Dispute resolution in traditional China

Some people in the West think that the institutions of dispute resolution in traditional China are the best; others consider them as unacceptable. These thoughts are mainly misconceptions and show the lack of a comprehensive understanding of such institutions. In order to have an in-depth understanding of the subject, Chinese culture must be looked at in greater depth. This thesis concentrates on the relevance of Chinese philosophies and the roles of local officials in forming and maintaining the predilection of harmony and on the Chinese dislike of resolving dispute in a confrontational manner. The analysis shows that the latter attitude was not limited to Confucianism but was common to all influential schools of thought. Besides, Confucianism no doubt played an essential part in giving philosophical underpinning to the preferences and dislike mentioned above. In traditional China, local officials or magistrates had much discretion in handling disputes brought to them. Thus, local officials played the main role in shaping the culture of dispute resolution in traditional China. As such, the backgrounds of the officials and how they were selected become relevant. After a brief examination of the history of the civil recruitment system, the conclusion is reached that virtuous Confucians as well as corrupt and incompetent persons would likely, or even inevitably. be selected. This fact, in conjunction with the dominant Confucian tradition in the post- Han period, helped form the ‘litigation-dislike attitude’ in traditional China. The dream of Confucians was to turn people into Confucian gentlemen and create a utopia on earth. Since many Confucians became magistrates, they could put theory into practice. On the other hand, the chance of being exploited by corrupt and incompetent magistrates and runners made people think twice before bringing disputes to magistrates. The main part of the thesis discusses how disputes were actually resolved in traditional China. The official and non-official institutions are considered separately. Different chapters are devoted to the pre-Han and post-Han periods. The research supports the proposition that, on the whole, resolving disputes was not the primary concern of Confucian officials or mediators. Instead, prevention of disputes, sometimes at all costs. was the goal. The thesis concludes with a discussion on whether it would be desirable or possible for contemporary Western societies to adopt Chinese wisdom. The analysis indicates that, due to cultural differences, the philosophy and institutions of traditional Chinese are unlikely to be adopted for the moment. However, it is pointed out that new developments in science and an increasing awareness of the interdependence between Man and environment may lead Westerners to reconsider Chinese wisdom.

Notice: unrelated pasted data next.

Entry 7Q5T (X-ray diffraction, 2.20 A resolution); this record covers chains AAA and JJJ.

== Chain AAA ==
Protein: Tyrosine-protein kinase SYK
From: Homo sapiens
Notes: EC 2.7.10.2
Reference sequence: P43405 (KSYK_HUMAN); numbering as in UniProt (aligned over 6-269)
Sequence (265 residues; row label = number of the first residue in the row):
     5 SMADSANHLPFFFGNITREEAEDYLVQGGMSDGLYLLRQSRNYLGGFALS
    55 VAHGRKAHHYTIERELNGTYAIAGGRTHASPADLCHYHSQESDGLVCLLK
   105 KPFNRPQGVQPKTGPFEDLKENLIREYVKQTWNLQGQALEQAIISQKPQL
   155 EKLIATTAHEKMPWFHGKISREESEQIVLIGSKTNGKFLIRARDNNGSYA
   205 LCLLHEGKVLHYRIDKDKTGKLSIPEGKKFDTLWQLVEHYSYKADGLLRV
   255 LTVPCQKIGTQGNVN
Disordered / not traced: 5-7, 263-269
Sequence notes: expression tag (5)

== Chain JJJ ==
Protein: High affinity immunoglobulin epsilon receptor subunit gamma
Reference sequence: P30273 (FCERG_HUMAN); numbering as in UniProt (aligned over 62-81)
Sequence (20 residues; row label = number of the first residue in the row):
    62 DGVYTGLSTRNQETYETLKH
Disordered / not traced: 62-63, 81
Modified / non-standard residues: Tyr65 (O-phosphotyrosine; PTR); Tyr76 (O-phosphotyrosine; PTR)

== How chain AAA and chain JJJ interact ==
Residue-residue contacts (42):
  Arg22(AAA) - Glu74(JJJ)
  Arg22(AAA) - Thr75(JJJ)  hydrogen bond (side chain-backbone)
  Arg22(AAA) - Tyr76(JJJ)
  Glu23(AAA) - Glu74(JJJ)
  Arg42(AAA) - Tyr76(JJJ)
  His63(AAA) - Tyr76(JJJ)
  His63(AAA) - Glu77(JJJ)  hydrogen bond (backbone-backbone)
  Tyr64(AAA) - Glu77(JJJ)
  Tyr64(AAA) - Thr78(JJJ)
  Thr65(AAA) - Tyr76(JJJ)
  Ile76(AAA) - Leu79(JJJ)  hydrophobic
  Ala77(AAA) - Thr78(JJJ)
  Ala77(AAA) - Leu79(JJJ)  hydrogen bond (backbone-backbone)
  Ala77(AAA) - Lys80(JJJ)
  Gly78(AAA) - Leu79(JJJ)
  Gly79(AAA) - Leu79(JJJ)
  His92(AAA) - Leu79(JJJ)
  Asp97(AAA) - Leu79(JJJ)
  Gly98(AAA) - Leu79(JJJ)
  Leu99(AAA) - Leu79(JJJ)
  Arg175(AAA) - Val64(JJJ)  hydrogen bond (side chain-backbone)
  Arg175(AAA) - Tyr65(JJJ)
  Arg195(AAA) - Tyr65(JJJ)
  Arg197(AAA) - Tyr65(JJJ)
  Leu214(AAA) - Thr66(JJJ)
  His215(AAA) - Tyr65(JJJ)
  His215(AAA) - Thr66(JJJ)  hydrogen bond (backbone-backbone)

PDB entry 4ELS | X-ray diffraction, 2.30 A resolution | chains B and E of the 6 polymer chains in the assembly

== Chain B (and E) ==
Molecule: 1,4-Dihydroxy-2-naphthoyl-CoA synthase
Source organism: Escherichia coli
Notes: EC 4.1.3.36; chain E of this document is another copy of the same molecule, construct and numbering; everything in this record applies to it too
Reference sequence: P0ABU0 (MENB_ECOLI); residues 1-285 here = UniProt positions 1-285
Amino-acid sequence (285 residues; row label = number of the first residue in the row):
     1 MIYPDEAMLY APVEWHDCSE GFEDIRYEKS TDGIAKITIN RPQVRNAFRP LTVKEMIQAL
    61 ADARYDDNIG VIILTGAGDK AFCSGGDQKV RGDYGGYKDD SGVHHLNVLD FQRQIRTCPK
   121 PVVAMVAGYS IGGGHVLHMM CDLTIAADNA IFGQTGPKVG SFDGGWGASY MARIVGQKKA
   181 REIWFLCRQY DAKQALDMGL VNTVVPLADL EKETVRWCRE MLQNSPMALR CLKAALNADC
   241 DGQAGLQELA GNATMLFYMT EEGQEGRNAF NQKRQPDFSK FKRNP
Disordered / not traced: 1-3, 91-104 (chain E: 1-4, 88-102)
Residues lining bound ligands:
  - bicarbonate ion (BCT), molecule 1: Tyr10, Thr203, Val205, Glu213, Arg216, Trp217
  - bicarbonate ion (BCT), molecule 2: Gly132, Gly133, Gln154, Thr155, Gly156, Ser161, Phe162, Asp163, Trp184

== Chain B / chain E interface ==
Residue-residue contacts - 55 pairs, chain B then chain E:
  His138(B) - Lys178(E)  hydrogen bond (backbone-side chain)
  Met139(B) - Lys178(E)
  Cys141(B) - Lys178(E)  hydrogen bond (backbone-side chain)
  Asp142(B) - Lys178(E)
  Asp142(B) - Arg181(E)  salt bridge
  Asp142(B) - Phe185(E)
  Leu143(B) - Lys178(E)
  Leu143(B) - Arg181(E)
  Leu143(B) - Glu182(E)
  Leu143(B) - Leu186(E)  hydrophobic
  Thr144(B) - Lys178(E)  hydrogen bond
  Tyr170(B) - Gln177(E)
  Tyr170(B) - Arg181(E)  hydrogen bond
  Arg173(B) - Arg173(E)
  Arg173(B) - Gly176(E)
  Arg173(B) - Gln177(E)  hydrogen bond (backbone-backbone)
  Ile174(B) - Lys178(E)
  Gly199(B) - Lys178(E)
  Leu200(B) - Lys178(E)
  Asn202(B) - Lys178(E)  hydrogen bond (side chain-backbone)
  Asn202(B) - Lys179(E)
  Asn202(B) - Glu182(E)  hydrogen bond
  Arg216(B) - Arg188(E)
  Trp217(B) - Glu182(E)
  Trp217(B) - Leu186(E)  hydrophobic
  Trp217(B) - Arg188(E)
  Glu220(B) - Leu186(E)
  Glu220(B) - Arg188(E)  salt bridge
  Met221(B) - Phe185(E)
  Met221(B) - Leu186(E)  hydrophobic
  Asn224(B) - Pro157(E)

Author: Wong, Kwok-yuen

Source: City University of Hong Kong

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